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Williamsburg Va Real Estate Growth Update

From an article in the Va Gazette

What will the rolling landscape of James City County Virginia’s Stonehouse District look like with three times the number of today’s homes? Hard to imagine.One of the side effects of the new rooftops may also be increased activism. Today most of the slowgrowth lobby is concentrated in Powhatan and Jamestown districts. “Because the growth has been focused in those areas, there have been a lot more issues around which galvanize people,” Krapf said. “As the growth demand turns to the upper county, you’ll probably see a lot more activity on the part of those groups served by public water. Much of the upper county relies on wells for drinking water. “It’s far too early to talk about expanding the [Primary Service Area} at this point,”  Stonehouse supervisor Jim Kennedy said. “We need to be looking at new technologies and water supply, such as reclaimed water systems,” 

Last year the James City County’s Real Estate Assessments Division assessed 4,825 parcels in Stonehouse, the westernmost of five magisterial districts.

More than 5,000 new housing units are approved and under way, according to a James City County Citizens’ report on cumulative growth.

Beyond that, another 5,500 are approved but not yet started. New housing of that magnitude seems far-fetched in the middle of a real estate slump, but Stonehouse remains a hot market for $200,000 homes . The population of the county could drastically shift within 20 years as Villages at White Hall, Jennings Way, Michelle Point, Stonehouse and Colonial Heritage build out. On the commercial side, Stonehouse is expected to add about 3.8 million square feet of shops, stores and restaurants.

The Stonehouse area of the county is definitely going to get the brunt of the growth.Some serious consideration needs to be given to the road structure that supports it, as well as the water situation. 

Plans for the Stonehouse development once included using reclaimed water, but were abandoned because of cost.

Despite efforts to control growth, there is still plenty of room. A good portion of the Williamsburg Pottery tract is in the district, as is the neighboring Hunt farm property. Both would provide large development opportunities. “It’s not just the Hunt property,” Kennedy added. “There’s also Anderson’s corner.” Planning Commission member Rich Krapf lives in the district and cautions not to overreact. “The buildout schedule could take years to achieve,” he said. “So people forget that that’s been approved. Then the new owners come in and people say, ‘That’s new growth and we don’t want new growth.’Yet it’s a 20-yearold project. That’s where so many citizen groups are raising the flag about cumulative impacts.”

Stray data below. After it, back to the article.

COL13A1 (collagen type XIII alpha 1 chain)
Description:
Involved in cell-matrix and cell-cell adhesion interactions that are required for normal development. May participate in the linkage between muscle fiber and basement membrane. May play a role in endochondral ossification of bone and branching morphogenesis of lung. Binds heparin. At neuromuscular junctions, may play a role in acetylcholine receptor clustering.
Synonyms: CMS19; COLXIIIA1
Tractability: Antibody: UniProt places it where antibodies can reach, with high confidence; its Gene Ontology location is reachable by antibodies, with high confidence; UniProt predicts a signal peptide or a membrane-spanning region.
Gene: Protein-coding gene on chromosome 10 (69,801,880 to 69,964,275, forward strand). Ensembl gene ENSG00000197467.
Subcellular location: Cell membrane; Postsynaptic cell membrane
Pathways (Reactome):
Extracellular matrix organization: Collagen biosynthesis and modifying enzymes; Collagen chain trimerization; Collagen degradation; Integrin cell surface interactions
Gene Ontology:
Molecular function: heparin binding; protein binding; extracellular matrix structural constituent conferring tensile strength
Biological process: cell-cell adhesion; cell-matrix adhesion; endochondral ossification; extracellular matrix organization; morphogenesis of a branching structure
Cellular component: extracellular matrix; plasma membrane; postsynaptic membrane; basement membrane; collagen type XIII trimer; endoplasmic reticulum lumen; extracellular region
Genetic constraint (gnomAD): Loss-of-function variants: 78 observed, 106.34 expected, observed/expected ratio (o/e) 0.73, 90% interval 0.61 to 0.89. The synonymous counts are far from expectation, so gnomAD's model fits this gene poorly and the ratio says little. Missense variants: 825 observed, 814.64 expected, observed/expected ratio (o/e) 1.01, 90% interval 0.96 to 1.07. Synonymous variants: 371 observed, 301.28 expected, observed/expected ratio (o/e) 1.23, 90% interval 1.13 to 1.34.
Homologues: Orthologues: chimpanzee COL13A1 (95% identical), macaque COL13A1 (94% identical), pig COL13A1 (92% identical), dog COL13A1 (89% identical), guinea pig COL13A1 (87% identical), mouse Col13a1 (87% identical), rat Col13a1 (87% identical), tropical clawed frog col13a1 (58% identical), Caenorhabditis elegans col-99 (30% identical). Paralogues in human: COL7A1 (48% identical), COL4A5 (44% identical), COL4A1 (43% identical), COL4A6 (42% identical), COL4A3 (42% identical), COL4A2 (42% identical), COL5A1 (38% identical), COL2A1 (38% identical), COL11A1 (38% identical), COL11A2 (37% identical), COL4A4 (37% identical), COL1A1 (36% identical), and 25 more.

The housing market is a wild card, though. Because of the downturn, Colonial Heritage construction has slowed to a trickle and developers throughout the county are not meeting building projections.

Typically, each phase in a development depends on the success of the previous phases. In a flagging market, growth stalls and plans change. “The whole county has time to breathe,” Kennedy said. “Certainly this Comprehensive Plan is critical.” 

Kennedy said that Stonehouse and its development are different from the other districts. “More people in this district are property rights people than in other areas in the county, because they are large property owners.

They don’t want to see the commercialization of the Stonehouse district either, but they certainly want to protect their interests. We’re ‘a little bit country’ out here, and we like it that way, for the most part.” “Even with the growth likely to occur, we’d still like to see the rural character retained out there,” Kadec said of J4C. “It may not be possible, but it sure would be nice.” Kadec believes the county can balance the rooftops by encouraging equine-related businesses, agri-tourism, and other industries that make preservation profitable. The same sentiment was mentioned frequently by residents recently in Comprehensive Plan meetings in the upper county. “